When they studied the genomic profiles of tissues sampled both before treatment and after disease progression, they found that in multiple metastatic lesions from one woman who had an initial robust response to SG but later had disease progression and died from the disease, there were different molecular mechanisms of resistance in different metastatic lesions.

“All of the resistance mechanisms were driven by genetic changes in the metastatic tumor cells that were not present in the primary tumor. Remarkably, in one set of metastatic lesions there was a mutation in the Trop2 target of the antibody, and in another set of lesions there was actually a mutation in the target of the cytotoxic [cell-killing] payload,” says Ellisen.

“This is the first report describing mechanisms of acquired resistance to sacituzumab govitecan,” adds Bardia. “The findings have potential clinical significance for guiding antibody-drug conjugate sequencing for patients with breast cancer.”

The study was supported by grants from the National Institutes of Health, the DoD Breast Cancer Research Program, the Terri Brodeur Breast Cancer Foundation Fellowship, MGH ECOR Fund for Medical Discovery Fellowship, Susan Eid Tumor Heterogeneity Initiative, Tracey Davis Breast Cancer Research Fund and by the Broad/IBM Cancer Resistance Research Project.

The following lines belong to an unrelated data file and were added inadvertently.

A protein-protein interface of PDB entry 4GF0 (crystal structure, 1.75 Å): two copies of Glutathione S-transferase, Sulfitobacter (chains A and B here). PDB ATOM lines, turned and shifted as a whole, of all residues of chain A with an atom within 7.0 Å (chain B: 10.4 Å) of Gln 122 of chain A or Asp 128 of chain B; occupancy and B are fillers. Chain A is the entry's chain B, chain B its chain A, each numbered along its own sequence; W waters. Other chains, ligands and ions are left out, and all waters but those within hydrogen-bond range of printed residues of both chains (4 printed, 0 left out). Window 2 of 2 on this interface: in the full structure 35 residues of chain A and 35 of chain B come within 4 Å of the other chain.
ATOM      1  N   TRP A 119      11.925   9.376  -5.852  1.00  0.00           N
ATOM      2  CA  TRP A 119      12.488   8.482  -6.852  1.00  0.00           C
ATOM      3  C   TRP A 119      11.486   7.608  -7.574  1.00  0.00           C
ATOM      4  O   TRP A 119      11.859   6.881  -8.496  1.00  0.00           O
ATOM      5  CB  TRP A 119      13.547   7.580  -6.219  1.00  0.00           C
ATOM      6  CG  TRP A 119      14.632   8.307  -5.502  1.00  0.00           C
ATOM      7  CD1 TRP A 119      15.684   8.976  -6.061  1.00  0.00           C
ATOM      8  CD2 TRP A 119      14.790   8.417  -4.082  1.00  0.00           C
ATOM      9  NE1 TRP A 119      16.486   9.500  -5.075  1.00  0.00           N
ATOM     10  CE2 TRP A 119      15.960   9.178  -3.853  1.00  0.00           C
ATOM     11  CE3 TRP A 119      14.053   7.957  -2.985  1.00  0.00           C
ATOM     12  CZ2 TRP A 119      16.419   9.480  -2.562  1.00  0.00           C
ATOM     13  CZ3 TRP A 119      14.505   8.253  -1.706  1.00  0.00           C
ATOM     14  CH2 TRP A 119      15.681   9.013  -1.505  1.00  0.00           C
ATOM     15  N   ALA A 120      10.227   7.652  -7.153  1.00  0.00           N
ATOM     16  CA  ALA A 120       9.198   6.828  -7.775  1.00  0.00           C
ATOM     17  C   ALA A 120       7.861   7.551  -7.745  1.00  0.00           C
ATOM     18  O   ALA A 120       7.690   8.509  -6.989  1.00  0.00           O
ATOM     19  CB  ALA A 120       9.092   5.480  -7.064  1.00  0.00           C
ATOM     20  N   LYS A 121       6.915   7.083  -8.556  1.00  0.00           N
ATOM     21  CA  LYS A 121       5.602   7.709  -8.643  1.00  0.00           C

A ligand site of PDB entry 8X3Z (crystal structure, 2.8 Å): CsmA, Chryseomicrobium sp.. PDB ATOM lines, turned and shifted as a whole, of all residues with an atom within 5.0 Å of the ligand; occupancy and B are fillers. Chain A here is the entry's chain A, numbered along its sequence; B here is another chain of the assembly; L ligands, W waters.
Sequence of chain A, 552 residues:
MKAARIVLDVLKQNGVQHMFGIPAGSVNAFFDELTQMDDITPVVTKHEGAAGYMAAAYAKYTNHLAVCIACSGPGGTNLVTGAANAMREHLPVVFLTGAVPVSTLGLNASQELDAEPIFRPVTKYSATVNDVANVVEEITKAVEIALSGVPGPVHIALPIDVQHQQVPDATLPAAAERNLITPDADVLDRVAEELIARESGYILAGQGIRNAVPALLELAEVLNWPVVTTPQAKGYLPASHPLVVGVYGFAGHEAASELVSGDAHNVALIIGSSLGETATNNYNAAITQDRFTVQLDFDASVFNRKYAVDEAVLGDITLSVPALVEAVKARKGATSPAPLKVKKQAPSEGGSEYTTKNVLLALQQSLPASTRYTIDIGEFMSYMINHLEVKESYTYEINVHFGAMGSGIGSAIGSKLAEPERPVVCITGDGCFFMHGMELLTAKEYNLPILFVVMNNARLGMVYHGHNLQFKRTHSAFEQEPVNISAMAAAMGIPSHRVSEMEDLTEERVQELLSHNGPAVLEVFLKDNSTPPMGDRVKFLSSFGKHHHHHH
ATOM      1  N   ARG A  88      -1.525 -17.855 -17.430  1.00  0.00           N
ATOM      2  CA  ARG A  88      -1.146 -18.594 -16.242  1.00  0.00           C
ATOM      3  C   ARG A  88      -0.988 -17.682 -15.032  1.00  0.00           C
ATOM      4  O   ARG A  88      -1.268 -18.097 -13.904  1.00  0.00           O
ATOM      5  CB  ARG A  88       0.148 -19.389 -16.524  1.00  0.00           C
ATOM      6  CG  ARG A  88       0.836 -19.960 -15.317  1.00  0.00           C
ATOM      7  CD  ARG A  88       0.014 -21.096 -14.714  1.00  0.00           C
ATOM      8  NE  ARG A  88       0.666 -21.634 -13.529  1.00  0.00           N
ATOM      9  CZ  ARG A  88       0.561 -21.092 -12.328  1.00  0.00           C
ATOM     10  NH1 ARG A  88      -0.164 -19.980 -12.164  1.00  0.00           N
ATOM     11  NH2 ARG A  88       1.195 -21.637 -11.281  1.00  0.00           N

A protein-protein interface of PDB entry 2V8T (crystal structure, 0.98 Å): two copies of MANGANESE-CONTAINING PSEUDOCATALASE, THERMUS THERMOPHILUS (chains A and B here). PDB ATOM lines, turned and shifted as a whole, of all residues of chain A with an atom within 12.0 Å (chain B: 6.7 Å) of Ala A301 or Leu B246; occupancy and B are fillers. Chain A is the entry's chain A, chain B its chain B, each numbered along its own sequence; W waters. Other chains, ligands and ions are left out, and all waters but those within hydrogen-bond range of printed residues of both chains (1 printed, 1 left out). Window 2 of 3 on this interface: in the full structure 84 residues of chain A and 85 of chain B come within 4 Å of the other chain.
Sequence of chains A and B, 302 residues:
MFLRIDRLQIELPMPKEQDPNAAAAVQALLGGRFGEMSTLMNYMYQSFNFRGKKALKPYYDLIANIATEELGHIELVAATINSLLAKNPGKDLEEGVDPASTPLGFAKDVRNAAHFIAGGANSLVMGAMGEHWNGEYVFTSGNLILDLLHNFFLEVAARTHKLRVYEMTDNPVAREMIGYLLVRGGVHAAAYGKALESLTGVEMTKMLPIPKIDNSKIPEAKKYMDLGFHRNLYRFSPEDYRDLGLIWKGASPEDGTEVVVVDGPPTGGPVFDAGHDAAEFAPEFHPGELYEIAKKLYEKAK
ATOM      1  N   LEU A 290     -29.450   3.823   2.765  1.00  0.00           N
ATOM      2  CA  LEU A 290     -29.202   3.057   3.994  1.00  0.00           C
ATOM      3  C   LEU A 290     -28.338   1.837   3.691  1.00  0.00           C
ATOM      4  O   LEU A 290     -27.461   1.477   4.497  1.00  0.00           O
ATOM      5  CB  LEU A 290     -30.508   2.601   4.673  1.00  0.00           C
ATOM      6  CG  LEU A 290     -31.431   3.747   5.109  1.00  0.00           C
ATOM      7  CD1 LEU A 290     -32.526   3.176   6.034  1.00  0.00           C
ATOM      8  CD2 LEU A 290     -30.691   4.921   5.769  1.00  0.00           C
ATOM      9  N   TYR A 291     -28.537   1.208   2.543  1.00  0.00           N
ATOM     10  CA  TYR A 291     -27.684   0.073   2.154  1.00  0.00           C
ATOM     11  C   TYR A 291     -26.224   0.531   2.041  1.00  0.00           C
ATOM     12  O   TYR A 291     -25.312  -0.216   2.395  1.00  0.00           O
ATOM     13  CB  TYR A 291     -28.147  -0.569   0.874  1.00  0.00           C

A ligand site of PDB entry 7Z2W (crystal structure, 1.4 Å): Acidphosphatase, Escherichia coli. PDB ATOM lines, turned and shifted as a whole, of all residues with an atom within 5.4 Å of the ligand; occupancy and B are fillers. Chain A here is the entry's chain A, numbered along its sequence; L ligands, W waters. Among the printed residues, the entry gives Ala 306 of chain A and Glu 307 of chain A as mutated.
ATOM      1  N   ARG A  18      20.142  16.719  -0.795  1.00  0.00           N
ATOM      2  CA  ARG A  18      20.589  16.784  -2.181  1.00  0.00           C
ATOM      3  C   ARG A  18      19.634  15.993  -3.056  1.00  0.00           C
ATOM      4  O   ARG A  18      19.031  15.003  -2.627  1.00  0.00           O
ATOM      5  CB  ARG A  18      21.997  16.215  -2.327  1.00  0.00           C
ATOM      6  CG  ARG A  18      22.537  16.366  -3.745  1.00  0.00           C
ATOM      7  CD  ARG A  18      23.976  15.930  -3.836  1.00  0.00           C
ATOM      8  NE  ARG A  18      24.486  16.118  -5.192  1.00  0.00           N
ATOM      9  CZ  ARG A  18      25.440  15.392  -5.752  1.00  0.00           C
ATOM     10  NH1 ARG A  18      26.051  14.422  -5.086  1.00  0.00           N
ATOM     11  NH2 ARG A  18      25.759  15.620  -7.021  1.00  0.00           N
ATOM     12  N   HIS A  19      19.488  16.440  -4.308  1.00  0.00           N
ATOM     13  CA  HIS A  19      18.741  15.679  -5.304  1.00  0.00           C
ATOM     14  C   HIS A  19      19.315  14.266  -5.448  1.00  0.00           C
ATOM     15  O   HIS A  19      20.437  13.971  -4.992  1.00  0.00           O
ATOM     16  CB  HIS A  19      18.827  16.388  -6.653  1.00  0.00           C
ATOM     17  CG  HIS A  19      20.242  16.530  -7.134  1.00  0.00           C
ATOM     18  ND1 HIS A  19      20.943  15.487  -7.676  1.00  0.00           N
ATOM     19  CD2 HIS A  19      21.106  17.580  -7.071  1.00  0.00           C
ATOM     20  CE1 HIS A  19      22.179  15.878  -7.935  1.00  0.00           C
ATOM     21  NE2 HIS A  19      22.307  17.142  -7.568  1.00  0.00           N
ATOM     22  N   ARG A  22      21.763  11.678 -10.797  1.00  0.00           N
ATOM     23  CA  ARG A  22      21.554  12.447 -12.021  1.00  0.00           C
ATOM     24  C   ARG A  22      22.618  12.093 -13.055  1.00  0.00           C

About the Massachusetts General Hospital
Massachusetts General Hospital, founded in 1811, is the original and largest teaching hospital of Harvard Medical School. The Mass General Research Institute conducts the largest hospital-based research program in the nation, with annual research operations of more than $1 billion and comprises more than 9,500 researchers working across more than 30 institutes, centers and departments. In August 2021, Mass General was named #5 in the U.S. News & World Report list of “America’s Best Hospitals.”


Journal

Cancer Discovery

Method of Research

Experimental study

Subject of Research

Cells

Article Title

Parallel genomic alterations of antigen and payload targets mediate polyclonal acquired clinical resistance to sacituzumab govitecan in triple-negative breast cancer

Article Publication Date

17-Aug-2021

COI Statement

AB has received research support (paid to institution) from Genentech, Novartis, Pfizer, Merck, Sanofi, Radius Health, Immunomedics, Inc., Mersana, Innocrin, and Biotheranostics Inc.; has served as a consultant to Bio theranostics Inc., Pfizer, Novartis, Genentech, Merck, Radius Health, Immunomedics, Inc., Spectrum Pharma, Taiho, Sanofi, Daiichi Pharma/AstraZeneca, Puma, Philipps, and Eli Lilly; and has received travel support from Biotheranostics Inc., Pfizer, Novartis, Genentech, Merck, Radius Health, Immunomedics, Inc., Spectrum Pharma, Taiho, Sanofi, and Philipps. DJ has served as a compensated consultant for Genentech, C4 Therapeutics, Blueprint Medicines, Nuvalent, Turning Point Therapeutics, and Elevation Oncology; received honorarium and travel support from Pfizer; received institutional research funds from Hengrui Therapeutics, Turning Point Therapeutics, Neon Therapeutics, Relay Therapeutics, Bayer, Elevation Oncology, Roche, and Novartis; received CME funding from OncLive, MedStar Health, and Northwell Health. GG receives research funds from IBM and Pharmacyclics, and is an inventor on patent applications related to MuTect, ABSOLUTE, MutSig, MSMuTect, MSMutSig, POLYSOLVER and TensorQTL. He is also a founder, consultant, and holds privately held equity in Scorpion Therapeutics. IL is a Consultant for PACT Pharma, Inc. and eNOV1, LLC KR, FU, CL, and LP are employees of IBM. The other authors declare no potential conflicts of interest.